Are you picking up what I’m putting down? The top layer of this “pumpple cake” is vanilla cake with an ENTIRE apple pie baked into it, while the bottom layer is chocolate cake that encapsulates a whole pumpkin pie! Can you even believe it? I couldn’t. While my mind said, “Ew, that’s overkill,” my mouth said, “I’ll have one piece, please.” I have no regrets about the purchase, nor did my two friends who shared the slice with me. None of the flavors was overpowering and the whipped semi-sweet icing complemented the FOUR-desserts-in-one concept quite favorably. John Madden, I do believe we’ve found the perfect dessert counterpart to your turducken (if you long to have a heart attack, that is).
Continuing the above theme of chocolate-meets-pumpkin, the pumpple cake brought back memories of a dessert I made for a work Halloween party a few years back. It was the first thing that was gobbled up by my coworkers, and no one even realized that it was a vegan recipe. Give it a try if you don’t feel overly pumpkinundated like I do this season (I just made that word up. How do you feel about it? Inundated by pumpkin equals “pumpkinundated.” Yeah, I think I’m a fan.).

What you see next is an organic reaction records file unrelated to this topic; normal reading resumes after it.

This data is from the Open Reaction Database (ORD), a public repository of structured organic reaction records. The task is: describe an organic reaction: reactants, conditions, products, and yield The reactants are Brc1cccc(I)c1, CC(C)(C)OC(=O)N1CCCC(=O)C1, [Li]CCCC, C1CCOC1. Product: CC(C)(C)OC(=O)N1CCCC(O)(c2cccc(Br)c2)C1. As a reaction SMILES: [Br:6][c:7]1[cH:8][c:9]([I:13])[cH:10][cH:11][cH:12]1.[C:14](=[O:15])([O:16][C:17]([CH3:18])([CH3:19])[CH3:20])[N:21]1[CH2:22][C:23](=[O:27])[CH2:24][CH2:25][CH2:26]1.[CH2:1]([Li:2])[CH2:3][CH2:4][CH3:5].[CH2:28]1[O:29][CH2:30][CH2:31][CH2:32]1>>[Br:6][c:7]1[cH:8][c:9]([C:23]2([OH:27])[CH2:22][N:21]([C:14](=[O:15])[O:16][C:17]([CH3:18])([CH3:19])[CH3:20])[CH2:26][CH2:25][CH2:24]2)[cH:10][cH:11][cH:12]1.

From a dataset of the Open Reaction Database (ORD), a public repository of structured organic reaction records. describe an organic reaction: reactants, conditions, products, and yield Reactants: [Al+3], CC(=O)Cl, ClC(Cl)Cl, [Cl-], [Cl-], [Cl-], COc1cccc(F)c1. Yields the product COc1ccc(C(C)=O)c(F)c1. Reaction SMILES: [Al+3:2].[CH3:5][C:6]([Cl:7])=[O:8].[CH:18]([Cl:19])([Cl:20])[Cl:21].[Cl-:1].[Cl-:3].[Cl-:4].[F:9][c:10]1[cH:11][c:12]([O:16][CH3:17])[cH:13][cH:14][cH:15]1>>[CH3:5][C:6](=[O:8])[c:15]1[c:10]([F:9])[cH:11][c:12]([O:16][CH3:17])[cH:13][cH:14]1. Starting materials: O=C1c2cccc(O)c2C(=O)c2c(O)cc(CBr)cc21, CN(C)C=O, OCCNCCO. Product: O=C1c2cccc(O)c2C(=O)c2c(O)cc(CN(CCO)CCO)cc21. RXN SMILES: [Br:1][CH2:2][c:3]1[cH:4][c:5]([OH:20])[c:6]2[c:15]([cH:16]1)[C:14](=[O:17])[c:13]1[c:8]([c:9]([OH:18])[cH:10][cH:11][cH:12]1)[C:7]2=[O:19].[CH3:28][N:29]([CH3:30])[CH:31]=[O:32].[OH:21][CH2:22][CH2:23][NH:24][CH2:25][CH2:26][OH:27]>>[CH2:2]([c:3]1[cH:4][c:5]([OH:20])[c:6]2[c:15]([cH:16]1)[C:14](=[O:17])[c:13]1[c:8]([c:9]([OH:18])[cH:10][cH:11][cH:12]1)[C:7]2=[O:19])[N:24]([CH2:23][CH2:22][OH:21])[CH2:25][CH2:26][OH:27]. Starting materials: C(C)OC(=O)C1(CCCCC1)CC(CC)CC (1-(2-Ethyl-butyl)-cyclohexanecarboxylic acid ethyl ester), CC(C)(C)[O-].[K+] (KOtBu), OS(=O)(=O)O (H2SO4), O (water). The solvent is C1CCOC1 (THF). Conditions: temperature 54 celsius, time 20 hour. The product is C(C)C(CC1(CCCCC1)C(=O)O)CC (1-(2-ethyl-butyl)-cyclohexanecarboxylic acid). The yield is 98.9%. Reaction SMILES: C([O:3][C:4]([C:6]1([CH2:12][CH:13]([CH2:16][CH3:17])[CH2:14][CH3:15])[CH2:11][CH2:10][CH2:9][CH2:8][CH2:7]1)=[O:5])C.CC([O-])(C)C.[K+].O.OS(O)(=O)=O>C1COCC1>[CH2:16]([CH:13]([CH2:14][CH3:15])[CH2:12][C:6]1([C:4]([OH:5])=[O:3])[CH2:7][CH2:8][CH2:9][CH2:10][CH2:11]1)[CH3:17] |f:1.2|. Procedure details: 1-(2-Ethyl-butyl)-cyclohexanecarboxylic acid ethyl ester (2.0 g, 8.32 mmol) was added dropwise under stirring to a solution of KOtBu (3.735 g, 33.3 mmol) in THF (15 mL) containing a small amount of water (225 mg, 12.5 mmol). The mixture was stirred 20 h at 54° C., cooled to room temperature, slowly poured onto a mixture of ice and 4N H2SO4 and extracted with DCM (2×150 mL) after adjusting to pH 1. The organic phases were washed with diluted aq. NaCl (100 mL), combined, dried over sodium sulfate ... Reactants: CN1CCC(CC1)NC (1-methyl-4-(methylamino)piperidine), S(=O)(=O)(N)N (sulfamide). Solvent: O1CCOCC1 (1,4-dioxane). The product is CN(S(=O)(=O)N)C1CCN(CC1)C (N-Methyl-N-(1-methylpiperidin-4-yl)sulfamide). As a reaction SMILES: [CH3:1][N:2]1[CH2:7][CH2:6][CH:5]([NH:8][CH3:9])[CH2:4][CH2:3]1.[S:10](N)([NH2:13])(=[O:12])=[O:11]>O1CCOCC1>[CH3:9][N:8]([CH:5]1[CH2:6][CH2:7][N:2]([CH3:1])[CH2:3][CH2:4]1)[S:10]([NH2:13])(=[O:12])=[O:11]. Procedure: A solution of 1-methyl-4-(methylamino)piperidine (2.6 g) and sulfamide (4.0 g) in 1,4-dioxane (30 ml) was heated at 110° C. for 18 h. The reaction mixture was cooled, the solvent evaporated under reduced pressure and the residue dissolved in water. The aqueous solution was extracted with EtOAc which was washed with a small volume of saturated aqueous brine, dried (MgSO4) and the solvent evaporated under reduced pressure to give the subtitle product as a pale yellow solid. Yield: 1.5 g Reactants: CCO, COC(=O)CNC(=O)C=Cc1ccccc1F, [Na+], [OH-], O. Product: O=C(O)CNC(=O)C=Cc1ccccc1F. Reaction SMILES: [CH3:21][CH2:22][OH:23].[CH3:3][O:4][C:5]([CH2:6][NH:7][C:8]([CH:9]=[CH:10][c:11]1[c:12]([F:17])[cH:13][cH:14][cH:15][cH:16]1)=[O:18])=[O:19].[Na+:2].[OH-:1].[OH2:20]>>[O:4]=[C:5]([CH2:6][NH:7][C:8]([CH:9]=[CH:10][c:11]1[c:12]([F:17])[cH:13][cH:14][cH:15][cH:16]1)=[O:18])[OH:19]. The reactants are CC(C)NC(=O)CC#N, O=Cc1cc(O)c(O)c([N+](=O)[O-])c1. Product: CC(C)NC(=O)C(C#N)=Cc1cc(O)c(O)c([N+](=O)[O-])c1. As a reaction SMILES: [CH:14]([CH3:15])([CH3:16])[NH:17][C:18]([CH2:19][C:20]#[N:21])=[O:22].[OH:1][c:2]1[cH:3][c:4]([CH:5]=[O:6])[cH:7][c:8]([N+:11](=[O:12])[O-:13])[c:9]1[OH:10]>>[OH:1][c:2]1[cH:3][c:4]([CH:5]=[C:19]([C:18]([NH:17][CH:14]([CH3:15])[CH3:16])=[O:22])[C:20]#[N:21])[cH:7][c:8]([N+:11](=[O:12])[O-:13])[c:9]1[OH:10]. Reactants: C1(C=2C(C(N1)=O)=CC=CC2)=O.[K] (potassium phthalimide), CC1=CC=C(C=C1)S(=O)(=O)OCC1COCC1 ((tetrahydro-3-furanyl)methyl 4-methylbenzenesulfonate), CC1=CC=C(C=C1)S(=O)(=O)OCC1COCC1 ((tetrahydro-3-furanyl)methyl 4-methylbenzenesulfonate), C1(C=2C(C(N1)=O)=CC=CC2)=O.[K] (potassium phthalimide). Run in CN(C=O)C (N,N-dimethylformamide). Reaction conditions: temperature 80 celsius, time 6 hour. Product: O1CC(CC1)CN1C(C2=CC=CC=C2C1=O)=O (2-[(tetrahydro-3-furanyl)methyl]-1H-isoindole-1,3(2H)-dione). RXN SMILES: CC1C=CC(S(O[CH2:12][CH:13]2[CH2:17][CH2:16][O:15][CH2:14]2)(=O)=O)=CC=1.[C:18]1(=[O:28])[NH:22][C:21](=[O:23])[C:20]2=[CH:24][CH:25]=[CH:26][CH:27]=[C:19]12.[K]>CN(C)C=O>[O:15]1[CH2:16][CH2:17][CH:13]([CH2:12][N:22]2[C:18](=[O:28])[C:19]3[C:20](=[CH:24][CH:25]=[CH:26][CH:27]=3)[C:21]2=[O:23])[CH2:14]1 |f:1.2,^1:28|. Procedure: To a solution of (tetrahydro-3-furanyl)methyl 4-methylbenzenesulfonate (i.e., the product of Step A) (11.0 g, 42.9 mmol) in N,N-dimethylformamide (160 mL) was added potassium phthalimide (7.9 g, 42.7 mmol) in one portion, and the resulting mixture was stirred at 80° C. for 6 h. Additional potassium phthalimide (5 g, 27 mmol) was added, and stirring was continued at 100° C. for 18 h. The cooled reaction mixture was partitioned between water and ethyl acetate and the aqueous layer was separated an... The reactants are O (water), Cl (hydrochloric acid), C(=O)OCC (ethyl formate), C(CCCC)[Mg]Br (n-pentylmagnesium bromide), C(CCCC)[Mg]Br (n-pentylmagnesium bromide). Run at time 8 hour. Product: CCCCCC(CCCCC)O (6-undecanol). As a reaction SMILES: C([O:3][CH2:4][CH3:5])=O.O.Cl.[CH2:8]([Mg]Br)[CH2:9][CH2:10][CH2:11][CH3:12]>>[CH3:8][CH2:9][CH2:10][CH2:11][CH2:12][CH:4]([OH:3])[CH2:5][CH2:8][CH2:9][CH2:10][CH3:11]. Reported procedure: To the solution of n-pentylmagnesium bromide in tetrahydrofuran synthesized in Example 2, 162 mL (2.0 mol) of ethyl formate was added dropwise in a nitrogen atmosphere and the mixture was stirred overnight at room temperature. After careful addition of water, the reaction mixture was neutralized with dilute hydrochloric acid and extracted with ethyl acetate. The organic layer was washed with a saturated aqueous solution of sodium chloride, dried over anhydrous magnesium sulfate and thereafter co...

For the brownie layer:
- 4 ounces bittersweet chocolate
- 1 cup canned or pureed pumpkin
- 3/4 cup sugar
- 1/4 cup canola oil
- 1 teaspoon vanilla extract
- 3/4 cup flour
- 1/4 cup Dutch-processed cocoa powder
- 1 tablespoon tapioca flour (or corn starch)
- 1/4 teaspoon baking soda
- 1/4 teaspoon salt
For the pumpkin layer:
- 1 cup canned or pureed pumpkin
- 2 tablespoons tapioca flour
- 1/2 cup soy milk
- 1/3 cup sugar
- 1 teaspoon vanilla extract
- 1/4 teaspoon ground ginger
- 1/4 teaspoon ground cinnamon
- pinch of ground nutmeg
- pinch of ground allspice
- A handful of chocolate chips (this is not vegan)
- Preheat oven to 350 degrees. Grease a 9 inch springform pan or 9 inch square pan, preferably lined with parchment paper.
- To make the brownie layer, melt the chocolate over low heat. In a large bowl, mix together pumpkin, sugar, oil and vanilla. Sift in the flour, cocoa powder, tapioca flour, baking soda and salt. When completely combined, mix in the melted chocolate.
- To make the pumpkin layer, mix all ingredients listed under “For the pumpkin layer” in a large mixing bowl and stir until thoroughly combined.
- Use a spatula to spread the brownie layer evenly into the prepared baking pan. Pour the pumpkin layer over it, leaving a little room at the edges. Bake for 30 minutes. The pumpkin layer should look fairly firm and will have cracked at the edges a bit.
- Let brownies cool for 20 minutes before transferring them to the fridge to set for at least an hour and a half. Once set, decorate with chocolate chips and enjoy!
Have a spooktacular weekend, everyone!
The Grinch who stole Halloween